The refreshed 2022 Proton Saga was launched yesterday with several new features, but what was conspicuously missing was any kind of driver assistance. Yes, the national carmaker did expand the availability stability control to the Standard AT variant, but the entry-level sedan still lacked more advanced systems like autonomous emergency braking – something its rival, the Perodua Bezza has had since 2020.

Asked about this during the event, Proton’s deputy CEO Roslan Abdullah admitted that Perodua had an advantage in terms of safety – something Proton had and lost. The lack of AEB, he said, comes down to what “value-added” items the customer wants and is willing to pay.

“If you want to add [AEB], you have to delete some other features in order to balance the price,” Roslan said. “Our competitor might have this, so those customers who want to have this can [go buy their car]. But if the customer wants something else, like comfort, [handling], other things, they can come to us.”

The Saga continues to lack AEB, even on the new range-topping Premium S variant

In effect, Proton is happy to cede its reputation in safety to provide other features that it believes buyers will want. These presumably include the Saga’s latest additions, such as a bodykit, keyless entry, push-button start, auto-folding door mirrors and an external boot lid release – all of which are limited to the new range-topping Premium S variant.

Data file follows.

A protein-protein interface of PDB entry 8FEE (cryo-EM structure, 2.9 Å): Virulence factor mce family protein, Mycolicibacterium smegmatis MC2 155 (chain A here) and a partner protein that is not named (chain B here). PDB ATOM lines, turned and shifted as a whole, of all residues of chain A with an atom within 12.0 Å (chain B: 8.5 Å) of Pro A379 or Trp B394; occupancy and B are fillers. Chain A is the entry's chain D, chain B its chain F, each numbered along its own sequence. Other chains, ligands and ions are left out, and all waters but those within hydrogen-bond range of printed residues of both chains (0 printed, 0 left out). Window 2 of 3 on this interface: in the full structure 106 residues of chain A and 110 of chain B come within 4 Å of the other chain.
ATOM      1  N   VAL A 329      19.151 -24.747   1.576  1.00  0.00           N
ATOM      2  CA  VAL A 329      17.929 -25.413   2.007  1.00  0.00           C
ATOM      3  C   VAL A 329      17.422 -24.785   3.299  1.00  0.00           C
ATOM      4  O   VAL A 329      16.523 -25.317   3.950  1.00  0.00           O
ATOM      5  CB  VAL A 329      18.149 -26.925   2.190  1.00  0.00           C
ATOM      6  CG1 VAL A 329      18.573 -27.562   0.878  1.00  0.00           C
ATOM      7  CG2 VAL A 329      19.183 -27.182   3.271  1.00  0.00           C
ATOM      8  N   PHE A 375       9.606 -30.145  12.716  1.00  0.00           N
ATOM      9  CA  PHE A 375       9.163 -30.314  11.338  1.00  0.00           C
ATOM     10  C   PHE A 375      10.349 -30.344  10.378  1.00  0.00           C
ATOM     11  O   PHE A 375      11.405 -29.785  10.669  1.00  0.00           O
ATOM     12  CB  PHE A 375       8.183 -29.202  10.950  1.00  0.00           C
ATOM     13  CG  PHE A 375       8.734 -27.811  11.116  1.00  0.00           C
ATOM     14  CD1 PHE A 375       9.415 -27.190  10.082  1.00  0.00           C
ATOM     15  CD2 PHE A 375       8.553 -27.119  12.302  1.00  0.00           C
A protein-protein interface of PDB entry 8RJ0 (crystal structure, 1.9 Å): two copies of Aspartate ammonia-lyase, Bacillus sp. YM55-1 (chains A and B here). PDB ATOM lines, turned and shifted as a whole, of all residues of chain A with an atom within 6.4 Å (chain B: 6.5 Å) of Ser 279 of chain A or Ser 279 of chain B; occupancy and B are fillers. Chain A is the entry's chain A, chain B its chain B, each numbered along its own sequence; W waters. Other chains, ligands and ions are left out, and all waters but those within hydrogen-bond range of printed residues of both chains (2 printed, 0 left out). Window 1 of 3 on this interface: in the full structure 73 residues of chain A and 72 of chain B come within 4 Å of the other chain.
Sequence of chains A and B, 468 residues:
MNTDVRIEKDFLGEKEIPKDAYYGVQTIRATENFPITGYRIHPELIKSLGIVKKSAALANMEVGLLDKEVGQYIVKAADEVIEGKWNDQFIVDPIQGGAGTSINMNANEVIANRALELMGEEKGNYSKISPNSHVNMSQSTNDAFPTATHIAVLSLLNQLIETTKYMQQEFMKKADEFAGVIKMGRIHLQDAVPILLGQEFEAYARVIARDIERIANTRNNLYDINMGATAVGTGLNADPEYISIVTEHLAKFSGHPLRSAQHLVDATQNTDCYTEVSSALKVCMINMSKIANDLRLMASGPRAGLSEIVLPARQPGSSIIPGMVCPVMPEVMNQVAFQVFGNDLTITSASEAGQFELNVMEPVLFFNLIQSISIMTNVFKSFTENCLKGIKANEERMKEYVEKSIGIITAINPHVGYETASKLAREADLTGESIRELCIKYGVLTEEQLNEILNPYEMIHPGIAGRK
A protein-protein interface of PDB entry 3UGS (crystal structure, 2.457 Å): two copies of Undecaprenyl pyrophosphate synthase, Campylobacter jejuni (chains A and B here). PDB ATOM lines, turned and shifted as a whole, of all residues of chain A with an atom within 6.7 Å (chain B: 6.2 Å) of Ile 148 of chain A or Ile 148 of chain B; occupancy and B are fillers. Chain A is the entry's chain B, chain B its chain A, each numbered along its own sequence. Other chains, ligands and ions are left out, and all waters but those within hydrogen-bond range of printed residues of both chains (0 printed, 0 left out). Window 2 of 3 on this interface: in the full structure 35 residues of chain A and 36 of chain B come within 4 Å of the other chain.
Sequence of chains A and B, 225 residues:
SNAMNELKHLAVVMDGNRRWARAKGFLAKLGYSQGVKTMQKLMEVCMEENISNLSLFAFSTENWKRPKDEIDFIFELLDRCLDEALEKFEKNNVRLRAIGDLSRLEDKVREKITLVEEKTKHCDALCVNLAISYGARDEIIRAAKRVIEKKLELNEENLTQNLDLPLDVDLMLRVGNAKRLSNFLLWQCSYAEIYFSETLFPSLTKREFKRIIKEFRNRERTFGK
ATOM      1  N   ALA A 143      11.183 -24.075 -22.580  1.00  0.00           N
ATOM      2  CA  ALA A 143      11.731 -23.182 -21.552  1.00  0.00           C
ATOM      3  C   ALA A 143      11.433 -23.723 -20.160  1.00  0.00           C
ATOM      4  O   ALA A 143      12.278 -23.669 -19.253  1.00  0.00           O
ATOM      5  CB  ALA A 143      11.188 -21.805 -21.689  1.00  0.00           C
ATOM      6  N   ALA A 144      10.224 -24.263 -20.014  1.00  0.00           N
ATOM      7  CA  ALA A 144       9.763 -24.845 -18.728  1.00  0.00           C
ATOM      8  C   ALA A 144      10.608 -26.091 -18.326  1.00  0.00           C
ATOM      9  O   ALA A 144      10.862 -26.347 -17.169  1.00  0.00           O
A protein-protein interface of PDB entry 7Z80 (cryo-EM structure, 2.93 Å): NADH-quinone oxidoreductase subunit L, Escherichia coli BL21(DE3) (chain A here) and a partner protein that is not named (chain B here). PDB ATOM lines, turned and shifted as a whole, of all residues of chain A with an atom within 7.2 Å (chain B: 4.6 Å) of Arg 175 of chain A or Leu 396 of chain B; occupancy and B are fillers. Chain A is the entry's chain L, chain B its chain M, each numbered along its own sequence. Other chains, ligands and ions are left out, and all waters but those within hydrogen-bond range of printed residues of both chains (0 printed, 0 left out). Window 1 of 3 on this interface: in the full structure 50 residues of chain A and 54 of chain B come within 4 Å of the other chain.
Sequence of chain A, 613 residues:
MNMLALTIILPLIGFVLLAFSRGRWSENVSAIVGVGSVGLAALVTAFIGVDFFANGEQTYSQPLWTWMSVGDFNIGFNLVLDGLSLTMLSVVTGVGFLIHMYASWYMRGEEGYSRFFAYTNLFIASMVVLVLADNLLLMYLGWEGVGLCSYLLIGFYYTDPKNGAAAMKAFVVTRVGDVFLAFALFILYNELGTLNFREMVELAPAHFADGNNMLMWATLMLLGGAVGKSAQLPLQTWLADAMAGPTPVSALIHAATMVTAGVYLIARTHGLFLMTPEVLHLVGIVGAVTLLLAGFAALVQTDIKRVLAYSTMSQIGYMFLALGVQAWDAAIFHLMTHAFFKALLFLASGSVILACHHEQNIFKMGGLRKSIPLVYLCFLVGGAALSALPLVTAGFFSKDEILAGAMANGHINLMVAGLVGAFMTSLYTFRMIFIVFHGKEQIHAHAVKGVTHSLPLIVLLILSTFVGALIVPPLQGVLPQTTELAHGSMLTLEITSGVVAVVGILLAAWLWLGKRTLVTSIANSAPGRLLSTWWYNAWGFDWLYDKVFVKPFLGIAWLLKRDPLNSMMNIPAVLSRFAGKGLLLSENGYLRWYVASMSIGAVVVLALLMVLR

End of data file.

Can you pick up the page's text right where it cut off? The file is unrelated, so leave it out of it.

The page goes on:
The urge to appeal to customers is understandable. All these features are indeed popular with Malaysians, and adding them to a car they was not originally designed for (remember, the Saga can trace its roots to the 2008 model) costs far more money than if they were implemented early on in the development process. And it’s true that the Saga is markedly more comfortable than the Bezza, with better handling to boot.

But we also know Malaysian buyers will pay more for safety – enough for a rational, left-brained carmaker like Perodua to fit AEB on all but the base variant of the Myvi. And it’s not just the cheap-as-chips Saga that is affected by Proton’s current strategy – the larger, pricier Iriz and Persona aren’t available with AEB, either, even though they received their own significant facelifts last year.

Perodua is leading the way when it comes to active safety

Even on the X50 and X70 SUVs, which compete in segments that are less price-sensitive, the system is only fitted on the expensive range-topping variants, which cost over RM100,000. By contrast, the Perodua Ativa has AEB as standard, and that car starts at RM61,500.

The message that Proton is sending out is simple – vote with your wallet. Buy enough cars with AEB and other advanced driver assistance systems (ADAS), and the company will have no choice to give in.

GALLERY: 2022 Proton Saga 1.3L Premium S